Saturday Night at the Club

by Samia Altaf

I was perhaps ten years old when I had unending cups of Eatmore’s fresh handmade mango ice cream while sitting on the lawns of Services Club Sialkot. It was one of the brightest days of my life, with my parents all to myself, undistracted by the demands of their daily doings, and the crystal cups of ice cream brought to us. We sat on reclining garden chairs on the perfectly manicured lawn, bordered by fragrant motia plants and the chambeli vine clinging to the tall peepal tree, all in full heady bloom. 

My mother ordered Coca-Cola with crushed ice—a very hip fizzy drink that had just appeared in our lives and our city, taking sleepy Sialkot by storm. She ordered sizzling –hot shami kebabs and cool cucumber sandwiches and French fries—another recent and grand addition to the club’s menu. All of these were strictly forbidden to her because of her “weight problem” and her recent bout of “slipped disc,” which her doctor thought was the result of the former. But she was happy, breaking frequently into her characteristic ringing laugh, her head thrown back. 

Clad in magenta-pink French chiffon sari, a daring sleeveless blouse and a string of pearls around her neck, pearls brought back all the way from Tokyo by my father. On her feet she had pointed-toe kitten-heel slides in pearl-colored leather, hand made by Hopson, the exclusive Chinese shoemaker on Mall Road, Lahore. She had just returned from the city, where she got, from Hanif’s Mall Road salon, the stylish Jackie Kennedy haircut that along with Coca-Cola and French fries had become quite the rage. My father in his white “bush-shirt”—half-sleeves, tennis collar, buttons down the middle, worn untucked, and white linen trousers sipping nimboo-pani in a tall glass with generous chunks of clinking ice, gazed lovingly at her, and since she looked so radiant, felt that nothing could do her any harm.

Everything was part of a magical whole. I ate my mango ice cream holding the cup by its long stem knowing nothing could be grander or more perfect than us on this balmy summer evening, and that my life would forever be finer because of it. This evening in July in that fateful year, 1963. 

A month later Dr. King would give the famous “I Have a Dream” speech, and three months later John Kennedy would be assassinated. The waiter in white trousers and tunic coat with a bright red sash, a gold-trimmed pugri on his head sensed this, and not only did he bring the second round unasked but the portions got more generous, and after the third enchanted cup he brought out the whole 12 x 4 x 3 inch metal mold, sparkling sweat beads clinging to its sides, and placed it in front of me. It was a wonderful indulgent gesture orchestrated by my father, like a loving embrace. We smiled and glowed in the emerging dusk and I moved forward to the edge of the chair to serve myself, but then what the heck. I set my cup aside and dug in to the mold and continued digging till I could eat no more. It is the closest I have ever come to pure, unadulterated bliss.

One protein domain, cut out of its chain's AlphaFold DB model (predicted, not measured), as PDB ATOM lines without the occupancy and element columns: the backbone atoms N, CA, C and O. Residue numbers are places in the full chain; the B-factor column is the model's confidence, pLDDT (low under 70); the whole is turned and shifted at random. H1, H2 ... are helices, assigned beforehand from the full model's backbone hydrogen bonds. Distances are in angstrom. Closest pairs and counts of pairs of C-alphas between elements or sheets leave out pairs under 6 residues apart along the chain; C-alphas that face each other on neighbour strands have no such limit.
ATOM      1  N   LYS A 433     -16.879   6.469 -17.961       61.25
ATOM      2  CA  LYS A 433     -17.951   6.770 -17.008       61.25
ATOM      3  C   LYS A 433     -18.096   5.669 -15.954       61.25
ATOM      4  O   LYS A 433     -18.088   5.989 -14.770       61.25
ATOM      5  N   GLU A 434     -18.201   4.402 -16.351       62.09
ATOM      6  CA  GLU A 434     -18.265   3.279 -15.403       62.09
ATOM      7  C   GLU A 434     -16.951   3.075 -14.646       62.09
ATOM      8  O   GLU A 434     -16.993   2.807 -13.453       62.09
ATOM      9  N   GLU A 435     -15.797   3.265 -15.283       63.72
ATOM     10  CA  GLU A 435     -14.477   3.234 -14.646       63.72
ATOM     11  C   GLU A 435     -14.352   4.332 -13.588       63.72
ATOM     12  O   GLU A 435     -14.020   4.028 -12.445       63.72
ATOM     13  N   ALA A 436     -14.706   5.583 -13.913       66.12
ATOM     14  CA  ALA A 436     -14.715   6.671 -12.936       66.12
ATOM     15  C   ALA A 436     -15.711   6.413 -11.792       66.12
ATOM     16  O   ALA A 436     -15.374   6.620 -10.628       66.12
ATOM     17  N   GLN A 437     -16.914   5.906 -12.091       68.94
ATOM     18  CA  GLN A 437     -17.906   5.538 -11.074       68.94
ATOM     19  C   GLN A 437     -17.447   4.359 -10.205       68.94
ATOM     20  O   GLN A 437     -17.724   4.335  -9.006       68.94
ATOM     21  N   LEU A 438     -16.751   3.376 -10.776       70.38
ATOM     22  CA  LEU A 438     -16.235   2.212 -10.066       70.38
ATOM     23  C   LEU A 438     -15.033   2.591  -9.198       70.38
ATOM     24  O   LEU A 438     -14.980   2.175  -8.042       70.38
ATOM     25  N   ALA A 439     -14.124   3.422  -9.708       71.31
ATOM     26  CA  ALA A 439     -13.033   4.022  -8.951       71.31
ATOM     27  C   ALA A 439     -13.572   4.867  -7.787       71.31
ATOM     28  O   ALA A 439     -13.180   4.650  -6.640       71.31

Afterward we continued to sit as the shadows gathered around us waiting for the night, which comes with sinful speed in our part of the world. Mother ran her fingers through her hair and father with one white-clad knee resting on the other leaned back in the garden chair, an enigmatic smile hovering around his lips an aura of potency and mystery surrounding him. Ahead of us some more waiters struggled to tie a white bedsheet between two trees. This was the screen on which we would watch GI Blues with the king of rock in the lead role, all dimples and tortured soul as he gyrated his way across the makeshift screen and our already afflicted hearts. 

Afterward, long after the movie was over, big brother and his friends would continue to croon the songs into the blue-black night. “A Heart Full of Love,” “Kiss Me Extra Tender, Hold Me Extra Tight,” and danced the twist on the cool grass under the stars, laughing deliriously as only teenagers can do, while grownups smiled and chatted on the veranda, waiting for them to come in so we could go home.